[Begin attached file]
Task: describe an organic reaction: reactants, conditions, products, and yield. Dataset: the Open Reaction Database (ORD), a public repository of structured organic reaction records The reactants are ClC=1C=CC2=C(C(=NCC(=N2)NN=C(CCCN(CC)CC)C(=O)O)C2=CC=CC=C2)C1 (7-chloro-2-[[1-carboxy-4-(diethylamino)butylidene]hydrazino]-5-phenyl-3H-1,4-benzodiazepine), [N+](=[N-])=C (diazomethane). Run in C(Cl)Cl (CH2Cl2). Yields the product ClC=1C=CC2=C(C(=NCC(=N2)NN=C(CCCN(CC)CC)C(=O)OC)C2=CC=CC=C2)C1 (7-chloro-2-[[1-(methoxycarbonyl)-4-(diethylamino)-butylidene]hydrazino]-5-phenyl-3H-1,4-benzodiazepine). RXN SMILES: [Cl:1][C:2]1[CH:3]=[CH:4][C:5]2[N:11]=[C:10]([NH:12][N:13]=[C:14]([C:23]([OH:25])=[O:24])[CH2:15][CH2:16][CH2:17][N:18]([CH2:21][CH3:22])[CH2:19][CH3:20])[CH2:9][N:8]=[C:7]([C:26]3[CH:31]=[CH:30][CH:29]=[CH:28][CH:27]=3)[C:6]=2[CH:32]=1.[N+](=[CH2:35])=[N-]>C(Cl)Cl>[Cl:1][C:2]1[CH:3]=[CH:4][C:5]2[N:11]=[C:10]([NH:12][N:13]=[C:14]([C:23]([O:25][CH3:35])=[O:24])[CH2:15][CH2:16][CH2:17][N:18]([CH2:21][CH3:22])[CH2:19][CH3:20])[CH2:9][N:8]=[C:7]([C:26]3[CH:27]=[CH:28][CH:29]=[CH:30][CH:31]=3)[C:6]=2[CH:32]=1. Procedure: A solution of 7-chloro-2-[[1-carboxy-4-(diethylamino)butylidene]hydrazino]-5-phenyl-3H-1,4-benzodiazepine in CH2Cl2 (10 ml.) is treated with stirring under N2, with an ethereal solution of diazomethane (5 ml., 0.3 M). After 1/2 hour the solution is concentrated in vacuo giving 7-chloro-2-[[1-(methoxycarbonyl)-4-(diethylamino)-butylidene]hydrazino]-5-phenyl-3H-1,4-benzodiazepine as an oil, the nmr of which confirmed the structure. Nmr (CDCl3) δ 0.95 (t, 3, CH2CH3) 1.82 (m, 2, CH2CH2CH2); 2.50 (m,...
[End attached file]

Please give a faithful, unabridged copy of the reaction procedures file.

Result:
Task: describe an organic reaction: reactants, conditions, products, and yield. Dataset: the Open Reaction Database (ORD), a public repository of structured organic reaction records The reactants are ClC=1C=CC2=C(C(=NCC(=N2)NN=C(CCCN(CC)CC)C(=O)O)C2=CC=CC=C2)C1 (7-chloro-2-[[1-carboxy-4-(diethylamino)butylidene]hydrazino]-5-phenyl-3H-1,4-benzodiazepine), [N+](=[N-])=C (diazomethane). Run in C(Cl)Cl (CH2Cl2). Yields the product ClC=1C=CC2=C(C(=NCC(=N2)NN=C(CCCN(CC)CC)C(=O)OC)C2=CC=CC=C2)C1 (7-chloro-2-[[1-(methoxycarbonyl)-4-(diethylamino)-butylidene]hydrazino]-5-phenyl-3H-1,4-benzodiazepine). RXN SMILES: [Cl:1][C:2]1[CH:3]=[CH:4][C:5]2[N:11]=[C:10]([NH:12][N:13]=[C:14]([C:23]([OH:25])=[O:24])[CH2:15][CH2:16][CH2:17][N:18]([CH2:21][CH3:22])[CH2:19][CH3:20])[CH2:9][N:8]=[C:7]([C:26]3[CH:31]=[CH:30][CH:29]=[CH:28][CH:27]=3)[C:6]=2[CH:32]=1.[N+](=[CH2:35])=[N-]>C(Cl)Cl>[Cl:1][C:2]1[CH:3]=[CH:4][C:5]2[N:11]=[C:10]([NH:12][N:13]=[C:14]([C:23]([O:25][CH3:35])=[O:24])[CH2:15][CH2:16][CH2:17][N:18]([CH2:21][CH3:22])[CH2:19][CH3:20])[CH2:9][N:8]=[C:7]([C:26]3[CH:27]=[CH:28][CH:29]=[CH:30][CH:31]=3)[C:6]=2[CH:32]=1. Procedure: A solution of 7-chloro-2-[[1-carboxy-4-(diethylamino)butylidene]hydrazino]-5-phenyl-3H-1,4-benzodiazepine in CH2Cl2 (10 ml.) is treated with stirring under N2, with an ethereal solution of diazomethane (5 ml., 0.3 M). After 1/2 hour the solution is concentrated in vacuo giving 7-chloro-2-[[1-(methoxycarbonyl)-4-(diethylamino)-butylidene]hydrazino]-5-phenyl-3H-1,4-benzodiazepine as an oil, the nmr of which confirmed the structure. Nmr (CDCl3) δ 0.95 (t, 3, CH2CH3) 1.82 (m, 2, CH2CH2CH2); 2.50 (m,...